In this station, there is no question, nor is there a story. But… there is information. These were burial chambers of the Austrian kings and members of the nobility. Here the rulers from the House of Habsburg found their rest. By the way, Prince Otto von Habsburg was buried here in July 2011.
This square was intended for the new market that developed here in modern times. Office buildings and hotels surrounded it. To this day, behind the fountain stands the Ambassador Hotel, which is the former Krantz Hotel. Go to the hotel and look for which famous American writer stayed at the hotel and remember in which months.
We arrived at the Kartner pedestrian mall full of shops. By the way, they say that the prices here are more reasonable than the second shopping street of the Vienna Graben. One way or another, commerce has always been here, and the beautiful paintings of the hotel facing the street testify to that. It was a central street from the city to a beautiful and prosperous southern region. Kartner Street was named after this country. You can find out the name of the country by its international dialling code. It consists of three numbers. The first number is the month of Otto von Habsburg's burial minus the number of years of house arrest of the Blood Duchess. The second number is the number of months Mark Twain stayed in Vienna, and the third number is the second number minus the first. So what is the name of the country?
A station without a picture. Here the two shopping streets of Vienna meet. Kartner and Graben. A tree trunk with nails is placed in the corner of the house. There are countless legends about it. Some say it is a key to a mysterious space beneath St. Stephen's Cathedral. Some say this is the last tree trunk from the Vienna forest before the city was founded. Some say that people hammered a nail into the tree trunk before going on a long journey and thus asked for luck and success. You have to count how many nails there are in the stem. No, no! It's a joke. Just make a wish, take a picture and continue. An urban legend says that every wish comes true. When? The answer you can get in Jaffa on the street of the zodiac.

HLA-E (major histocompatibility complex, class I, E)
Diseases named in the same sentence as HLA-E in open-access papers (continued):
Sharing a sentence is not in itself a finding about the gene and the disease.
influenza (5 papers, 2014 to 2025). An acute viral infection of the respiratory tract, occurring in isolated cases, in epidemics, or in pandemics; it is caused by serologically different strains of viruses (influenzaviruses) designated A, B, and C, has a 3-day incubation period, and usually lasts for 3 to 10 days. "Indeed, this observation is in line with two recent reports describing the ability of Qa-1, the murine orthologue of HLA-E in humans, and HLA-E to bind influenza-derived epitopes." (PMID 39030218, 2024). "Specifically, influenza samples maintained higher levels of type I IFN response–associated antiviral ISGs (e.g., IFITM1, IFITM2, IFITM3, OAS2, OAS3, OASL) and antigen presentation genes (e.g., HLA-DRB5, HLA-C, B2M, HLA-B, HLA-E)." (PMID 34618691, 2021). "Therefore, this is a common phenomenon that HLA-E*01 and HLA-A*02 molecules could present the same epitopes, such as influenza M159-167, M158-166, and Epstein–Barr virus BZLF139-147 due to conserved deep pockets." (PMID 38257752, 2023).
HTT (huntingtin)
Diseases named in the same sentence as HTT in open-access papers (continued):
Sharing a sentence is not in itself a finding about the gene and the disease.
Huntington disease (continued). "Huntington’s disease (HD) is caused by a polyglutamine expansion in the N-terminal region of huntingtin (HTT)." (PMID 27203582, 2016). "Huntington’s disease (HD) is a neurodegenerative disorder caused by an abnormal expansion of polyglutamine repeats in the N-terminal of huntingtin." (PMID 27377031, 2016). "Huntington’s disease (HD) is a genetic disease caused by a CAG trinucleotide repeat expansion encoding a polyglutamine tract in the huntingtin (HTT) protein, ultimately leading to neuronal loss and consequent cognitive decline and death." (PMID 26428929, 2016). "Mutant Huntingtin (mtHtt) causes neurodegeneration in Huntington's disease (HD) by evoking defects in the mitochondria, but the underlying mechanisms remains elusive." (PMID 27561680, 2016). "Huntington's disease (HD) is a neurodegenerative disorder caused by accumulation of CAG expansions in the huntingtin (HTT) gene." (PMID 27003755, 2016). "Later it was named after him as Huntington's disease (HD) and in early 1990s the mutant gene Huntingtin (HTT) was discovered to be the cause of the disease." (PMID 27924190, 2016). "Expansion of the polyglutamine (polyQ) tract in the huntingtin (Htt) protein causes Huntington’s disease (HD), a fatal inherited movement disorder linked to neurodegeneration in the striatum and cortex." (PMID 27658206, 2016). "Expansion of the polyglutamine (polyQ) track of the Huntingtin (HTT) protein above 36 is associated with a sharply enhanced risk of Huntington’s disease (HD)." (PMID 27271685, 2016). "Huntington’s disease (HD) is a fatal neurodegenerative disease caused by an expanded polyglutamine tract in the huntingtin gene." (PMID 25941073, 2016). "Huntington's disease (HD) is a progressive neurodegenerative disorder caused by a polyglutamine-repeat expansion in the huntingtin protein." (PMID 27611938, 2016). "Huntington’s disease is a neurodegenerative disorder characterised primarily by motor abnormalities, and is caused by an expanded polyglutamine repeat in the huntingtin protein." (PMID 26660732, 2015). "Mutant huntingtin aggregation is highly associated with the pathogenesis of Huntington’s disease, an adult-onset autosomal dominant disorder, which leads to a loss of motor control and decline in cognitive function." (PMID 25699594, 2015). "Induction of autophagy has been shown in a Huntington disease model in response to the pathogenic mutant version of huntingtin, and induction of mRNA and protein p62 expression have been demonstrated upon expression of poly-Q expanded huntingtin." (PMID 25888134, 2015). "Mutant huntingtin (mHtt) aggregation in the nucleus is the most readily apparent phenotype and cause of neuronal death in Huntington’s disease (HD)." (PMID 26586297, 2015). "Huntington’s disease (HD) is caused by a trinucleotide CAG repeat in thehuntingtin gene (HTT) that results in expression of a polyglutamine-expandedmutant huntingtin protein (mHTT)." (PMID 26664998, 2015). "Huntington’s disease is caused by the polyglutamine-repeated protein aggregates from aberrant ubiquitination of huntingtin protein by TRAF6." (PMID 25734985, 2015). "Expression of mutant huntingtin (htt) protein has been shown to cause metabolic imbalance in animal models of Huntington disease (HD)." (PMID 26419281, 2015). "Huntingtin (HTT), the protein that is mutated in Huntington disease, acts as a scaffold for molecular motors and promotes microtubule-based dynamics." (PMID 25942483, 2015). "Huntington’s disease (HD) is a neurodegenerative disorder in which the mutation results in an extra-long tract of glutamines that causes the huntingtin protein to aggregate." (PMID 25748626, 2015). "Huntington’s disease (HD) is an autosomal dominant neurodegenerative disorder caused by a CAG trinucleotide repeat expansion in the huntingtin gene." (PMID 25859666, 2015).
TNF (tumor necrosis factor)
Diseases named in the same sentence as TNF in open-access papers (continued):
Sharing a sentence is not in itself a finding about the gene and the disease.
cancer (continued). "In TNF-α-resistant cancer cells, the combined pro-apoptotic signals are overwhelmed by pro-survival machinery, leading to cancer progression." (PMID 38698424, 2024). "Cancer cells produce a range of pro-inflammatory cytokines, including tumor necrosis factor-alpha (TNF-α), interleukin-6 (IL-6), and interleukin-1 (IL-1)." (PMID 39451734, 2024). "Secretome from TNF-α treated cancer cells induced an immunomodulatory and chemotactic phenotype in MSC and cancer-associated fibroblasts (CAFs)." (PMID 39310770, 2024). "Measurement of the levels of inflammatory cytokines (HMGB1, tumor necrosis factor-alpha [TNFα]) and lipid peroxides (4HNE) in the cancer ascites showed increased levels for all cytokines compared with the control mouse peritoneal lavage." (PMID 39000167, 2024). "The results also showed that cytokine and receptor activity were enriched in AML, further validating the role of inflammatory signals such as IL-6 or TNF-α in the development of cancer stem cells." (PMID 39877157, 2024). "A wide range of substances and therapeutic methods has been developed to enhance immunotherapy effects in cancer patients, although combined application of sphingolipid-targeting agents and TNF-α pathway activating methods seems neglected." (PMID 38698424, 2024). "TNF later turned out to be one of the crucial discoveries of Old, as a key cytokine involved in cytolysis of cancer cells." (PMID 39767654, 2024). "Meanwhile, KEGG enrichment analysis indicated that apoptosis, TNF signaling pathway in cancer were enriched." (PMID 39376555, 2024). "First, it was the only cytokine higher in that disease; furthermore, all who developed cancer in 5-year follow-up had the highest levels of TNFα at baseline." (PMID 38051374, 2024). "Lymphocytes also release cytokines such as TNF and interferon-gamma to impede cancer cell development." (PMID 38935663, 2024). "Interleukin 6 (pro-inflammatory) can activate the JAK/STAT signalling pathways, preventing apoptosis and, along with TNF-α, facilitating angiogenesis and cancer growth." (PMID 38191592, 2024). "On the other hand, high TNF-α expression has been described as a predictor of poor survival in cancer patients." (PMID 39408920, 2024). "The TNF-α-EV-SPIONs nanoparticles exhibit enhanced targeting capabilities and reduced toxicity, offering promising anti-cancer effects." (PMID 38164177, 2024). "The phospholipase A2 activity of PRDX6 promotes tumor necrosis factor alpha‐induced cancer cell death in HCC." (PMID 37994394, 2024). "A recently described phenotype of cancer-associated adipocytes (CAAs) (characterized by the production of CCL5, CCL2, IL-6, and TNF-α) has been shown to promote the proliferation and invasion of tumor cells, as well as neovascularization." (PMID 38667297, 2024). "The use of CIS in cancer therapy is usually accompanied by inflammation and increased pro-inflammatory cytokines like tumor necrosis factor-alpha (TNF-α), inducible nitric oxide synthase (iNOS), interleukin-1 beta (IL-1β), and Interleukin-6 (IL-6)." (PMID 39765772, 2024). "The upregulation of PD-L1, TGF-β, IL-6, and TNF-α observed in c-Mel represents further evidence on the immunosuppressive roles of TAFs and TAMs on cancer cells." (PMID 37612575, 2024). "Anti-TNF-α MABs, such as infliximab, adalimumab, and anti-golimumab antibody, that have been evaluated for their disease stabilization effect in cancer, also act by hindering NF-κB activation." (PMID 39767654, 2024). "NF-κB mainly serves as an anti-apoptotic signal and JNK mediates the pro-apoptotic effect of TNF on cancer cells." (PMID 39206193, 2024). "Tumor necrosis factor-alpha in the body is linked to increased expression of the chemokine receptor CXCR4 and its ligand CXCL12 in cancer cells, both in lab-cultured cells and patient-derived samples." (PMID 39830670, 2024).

We reached the heart of the city. At least, that's how it's been accepted since the 12th century. Here you have to count the steps that go up the tower. I'm kidding :) No need. But concentrate and start reading the following facts very carefully:
Is everything OK so far?
We are in front of the famous coffee shop in Vienna. Even more than that - we are next to Vienna's coffee culture. Julius Meinel managed to roast coffee beans so that no bitterness was felt. It wasn't easy to introduce the taste of coffee into the tea culture of Europe. The only ones who succeeded and succeeded wildly were the Italians and the Austrians. Italians with their espresso cup and the Austrians with Julius Meinel. Imagine that all this happened only about one hundred and fifty years ago. Tell me, how do Austrians name the way of preparing coffee when the cezve made of copper is filled with water, and finely ground coffee is added and heated in the red-hot sand?
In Am Hof Square, the city's largest and most beautiful Christmas market is held every year. It was the seat of the Viennese rulers of the Middle Ages. North of it, the Jewish quarter developed back in the 11th century. So that's where we are going.
This square has always been the central place of the Vienna ghetto. Jews were expelled from here many times and even before the final solution. Helmut Tzilk, whom we knew already initiated the construction of the monument. The British artist used a book as a central motif in the impressive memorial. What does the book symbolize, according to the sculptor?